Far from being repentant of the Armenian Genocide, Turkey, under the leadership of Prime Minister Erdogan, is again targeting Armenians; is again causing their death and dislocation.
In the early morning hours of March 21, al-Qaeda linked Islamic jihadis crossed into Syrian territory from the Turkish border and launched a jihad on the Christian/Armenian town of Kessab. Among other thing, “Snipers targeted the civilian population and launched mortar attacks on the town and the surrounding villages.” Reportedly eighty people were killed.
The jihadis later made a video touring the devastated town; no translation is needed, as the main phrase shouted throughout is Islam’s triumphant war cry, “Allahu Akbar” (or, according to Sen. John McCain’s translation, “thank God”).
Eyewitnesses say the jihadis crossed the Turkish border into Syria, “openly passing through Turkish military barracks. According to Turkish media reports, the attackers carried their injured back to Turkey for treatment in the town of Yayladagi.”
About two-thousand Armenians were evacuated to safer areas in neighboring Basit and Latakia. Several of these families are currently living inside the churches of these towns. Ten to fifteen families with relations too elderly to flee remained in Kessab, their fate currently unknown.
Syrian troops did launch a counteroffensive, but al-Qaeda linked jihadis “once again entered the town of Kessab, took the remaining Armenian families hostage, desecrated the town’s three Armenian churches, pillaging local residences and occupying the town and surrounding villages.”
Reports further indicate that “the attacks of the al-Qaeda linked al-Nusra organization and the Islamic Front was supported with artillery fire from Turkish artillery units. A Syrian MIG-23 war plane which attended to the operation towards the terror groups was shot down by Turkish Air Forces on 23 March.”
Bashar al-Assad naturally denounced before the United Nations Turkey’s role in supporting terrorists—even as some European leaders, such as Denmark’s Prime Minister Helle Thorning-Schmidt, were busy praising Turkey for its supposedly increased democracy and human rights, supporting the Islamic nation’s inclusion into the European Union, indifferent to the fact that Erdogan banned Twitter in Turkey after tweets exposed his government’s corruptions.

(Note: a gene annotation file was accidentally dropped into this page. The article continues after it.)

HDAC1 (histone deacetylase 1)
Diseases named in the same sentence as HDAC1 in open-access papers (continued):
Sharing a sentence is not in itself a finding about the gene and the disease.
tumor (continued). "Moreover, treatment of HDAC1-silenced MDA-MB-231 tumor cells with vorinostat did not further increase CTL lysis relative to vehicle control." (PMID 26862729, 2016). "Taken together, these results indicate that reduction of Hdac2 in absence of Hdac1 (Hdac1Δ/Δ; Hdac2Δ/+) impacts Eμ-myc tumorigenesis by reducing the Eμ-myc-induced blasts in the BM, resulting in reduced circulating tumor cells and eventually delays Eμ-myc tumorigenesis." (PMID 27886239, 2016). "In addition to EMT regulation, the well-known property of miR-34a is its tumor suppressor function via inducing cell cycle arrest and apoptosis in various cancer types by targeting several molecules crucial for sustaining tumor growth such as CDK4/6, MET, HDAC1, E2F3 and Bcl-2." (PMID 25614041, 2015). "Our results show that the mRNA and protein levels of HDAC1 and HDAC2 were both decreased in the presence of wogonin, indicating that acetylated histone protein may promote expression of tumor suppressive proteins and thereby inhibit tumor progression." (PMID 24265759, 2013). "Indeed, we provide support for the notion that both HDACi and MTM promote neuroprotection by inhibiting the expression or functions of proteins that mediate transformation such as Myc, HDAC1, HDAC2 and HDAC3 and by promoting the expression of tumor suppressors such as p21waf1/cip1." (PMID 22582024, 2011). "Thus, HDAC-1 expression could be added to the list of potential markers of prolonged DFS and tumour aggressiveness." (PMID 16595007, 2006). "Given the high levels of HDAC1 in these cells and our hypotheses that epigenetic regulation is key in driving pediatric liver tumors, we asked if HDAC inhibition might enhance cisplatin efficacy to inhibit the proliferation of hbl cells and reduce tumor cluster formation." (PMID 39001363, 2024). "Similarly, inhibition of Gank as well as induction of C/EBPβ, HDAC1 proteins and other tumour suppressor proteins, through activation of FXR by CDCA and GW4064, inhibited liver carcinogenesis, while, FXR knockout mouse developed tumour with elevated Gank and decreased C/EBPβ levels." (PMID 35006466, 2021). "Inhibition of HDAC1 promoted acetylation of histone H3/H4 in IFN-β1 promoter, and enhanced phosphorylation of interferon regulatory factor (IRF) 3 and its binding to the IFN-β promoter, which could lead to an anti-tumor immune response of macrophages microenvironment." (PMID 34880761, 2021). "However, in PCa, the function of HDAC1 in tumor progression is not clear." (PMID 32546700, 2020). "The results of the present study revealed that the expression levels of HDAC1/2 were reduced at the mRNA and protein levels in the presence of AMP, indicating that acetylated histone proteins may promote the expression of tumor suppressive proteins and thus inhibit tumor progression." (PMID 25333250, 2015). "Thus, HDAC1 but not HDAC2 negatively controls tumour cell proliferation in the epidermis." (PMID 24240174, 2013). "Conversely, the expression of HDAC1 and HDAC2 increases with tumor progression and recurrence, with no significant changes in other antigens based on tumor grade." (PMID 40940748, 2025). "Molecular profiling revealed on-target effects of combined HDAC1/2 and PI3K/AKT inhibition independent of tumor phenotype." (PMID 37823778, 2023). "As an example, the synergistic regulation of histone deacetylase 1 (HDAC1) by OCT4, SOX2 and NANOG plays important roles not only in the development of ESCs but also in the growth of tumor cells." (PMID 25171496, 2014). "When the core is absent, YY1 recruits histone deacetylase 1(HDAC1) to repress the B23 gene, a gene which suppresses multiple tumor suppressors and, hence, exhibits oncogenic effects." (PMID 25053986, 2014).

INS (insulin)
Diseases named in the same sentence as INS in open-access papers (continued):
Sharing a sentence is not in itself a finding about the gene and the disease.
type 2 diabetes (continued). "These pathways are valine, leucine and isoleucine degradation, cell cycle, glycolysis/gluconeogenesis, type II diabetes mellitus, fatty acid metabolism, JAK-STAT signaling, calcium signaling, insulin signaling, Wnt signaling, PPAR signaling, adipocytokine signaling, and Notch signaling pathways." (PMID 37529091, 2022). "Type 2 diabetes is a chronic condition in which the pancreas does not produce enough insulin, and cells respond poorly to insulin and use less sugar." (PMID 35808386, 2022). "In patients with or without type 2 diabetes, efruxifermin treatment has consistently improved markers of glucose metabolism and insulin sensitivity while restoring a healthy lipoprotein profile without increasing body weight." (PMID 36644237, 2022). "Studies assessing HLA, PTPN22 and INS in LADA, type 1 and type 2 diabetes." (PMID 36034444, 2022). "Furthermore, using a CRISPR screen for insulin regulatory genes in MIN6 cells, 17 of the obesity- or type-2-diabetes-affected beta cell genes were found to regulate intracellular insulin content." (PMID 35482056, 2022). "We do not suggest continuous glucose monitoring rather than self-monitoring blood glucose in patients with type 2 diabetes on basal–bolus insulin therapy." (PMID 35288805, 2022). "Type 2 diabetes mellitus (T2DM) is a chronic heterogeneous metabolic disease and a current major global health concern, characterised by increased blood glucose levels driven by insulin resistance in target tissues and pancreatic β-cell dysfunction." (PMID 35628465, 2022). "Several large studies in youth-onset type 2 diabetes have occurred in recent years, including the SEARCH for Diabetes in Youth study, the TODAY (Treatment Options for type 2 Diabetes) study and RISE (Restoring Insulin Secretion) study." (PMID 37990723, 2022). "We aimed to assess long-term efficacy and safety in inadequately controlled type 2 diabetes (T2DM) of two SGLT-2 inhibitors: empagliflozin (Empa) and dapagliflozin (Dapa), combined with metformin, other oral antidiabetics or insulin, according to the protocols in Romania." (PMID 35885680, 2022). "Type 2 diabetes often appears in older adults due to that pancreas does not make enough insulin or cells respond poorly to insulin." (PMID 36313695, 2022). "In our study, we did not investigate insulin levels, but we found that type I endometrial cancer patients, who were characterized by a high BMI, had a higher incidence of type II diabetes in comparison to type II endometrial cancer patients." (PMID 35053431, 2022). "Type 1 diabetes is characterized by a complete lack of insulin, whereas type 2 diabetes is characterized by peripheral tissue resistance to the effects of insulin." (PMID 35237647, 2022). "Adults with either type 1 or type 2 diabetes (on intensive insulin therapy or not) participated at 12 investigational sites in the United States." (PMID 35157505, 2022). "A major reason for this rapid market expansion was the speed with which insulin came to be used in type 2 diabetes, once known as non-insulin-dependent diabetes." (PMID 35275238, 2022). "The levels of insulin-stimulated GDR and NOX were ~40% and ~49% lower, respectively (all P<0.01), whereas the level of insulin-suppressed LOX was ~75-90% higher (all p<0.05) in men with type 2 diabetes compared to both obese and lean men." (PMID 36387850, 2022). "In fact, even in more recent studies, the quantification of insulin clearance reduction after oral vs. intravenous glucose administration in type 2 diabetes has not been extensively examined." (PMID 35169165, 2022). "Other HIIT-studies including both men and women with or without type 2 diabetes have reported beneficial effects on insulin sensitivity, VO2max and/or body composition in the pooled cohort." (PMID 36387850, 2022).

Nor are Armenians and others missing the significance of Turkey’s role. In a written statement, the Armenian National Committee-International, condemned Turkey’s active role in aiding and abetting Christian persecuting jihadi groups:
For months, we have warned the international community of the imminent threat posed by extremist foreign fighters against the Christian minority population in Syria. These vicious and unprompted attacks against the Armenian-populated town and villages of Kessab are the latest examples of this violence, actively encouraged by neighboring Turkey. We call upon all states with any influence in the Syrian conflict to use all available means to stop these attacks against the peaceful civilian population of Kessab, to allow them to return to their homes in safety and security. In the last one hundred years, this is the third time that the Armenians are being forced to leave Kessab and in all three cases, Turkey is the aggressor or on the side of the aggressors [emphasis added].
On March 24, Samvel Farmanyan, a member of the Armenian National Assembly, traveled to Syria to meet with Kessab’s dislocated Armenians: “I should say the impression was shocking,” he said. “The situation is like the one we have read about in textbooks and literature about the Armenian Genocide, in the memories of Genocide survivors…. These are tragic events, which cannot but bring forth obvious parallels with the events of 100 years ago—the Armenian Genocide.”
Video interviews with the recently dislocated Armenians of Syria certainly further this sentiment. One elderly man says “We’ve been here 97 years since they slaughtered us in Turkey. These al-Qaeda ‘rebel’ groups are the grandsons of Abdul Hamid” (the Ottoman sultan who committed the first systematic genocide of Armenians).
Nor were these early massacres limited to Armenians but rather targeted Christians in general. As one Syrian-American woman points out in writing to me just now: “The Hamidian Massacres (1894-1896) led to the mass exodus of Christians, from the Levant, to the USA. My grandfather was one of those who fled persecution. His father was shot, by an Ottoman Turk, in front of their ancestral home. Seven children were left fatherless. My grandfather, the eldest son, left Syria, and traveled as an indentured man, through Mexico, to find freedom and safety in the USA. The entire family eventually joined him.”
Such is the continuity and interconnectivity of history. A century ago, Armenians fled to Kessab to avoid being massacred by Turkey. And today, their descendants are fleeing from Kessab—again, to avoid being massacred by terrorists aided by Turkey.
Years, decades, and centuries go by; narratives and rhetoric change; utopian ideals and materialistic rationalizations become ubiquitous. Yet the same story, the same enmity—Turkish to Armenian, or more distilled yet, Muslim to Christian—lives on, even if in different contexts and formats.
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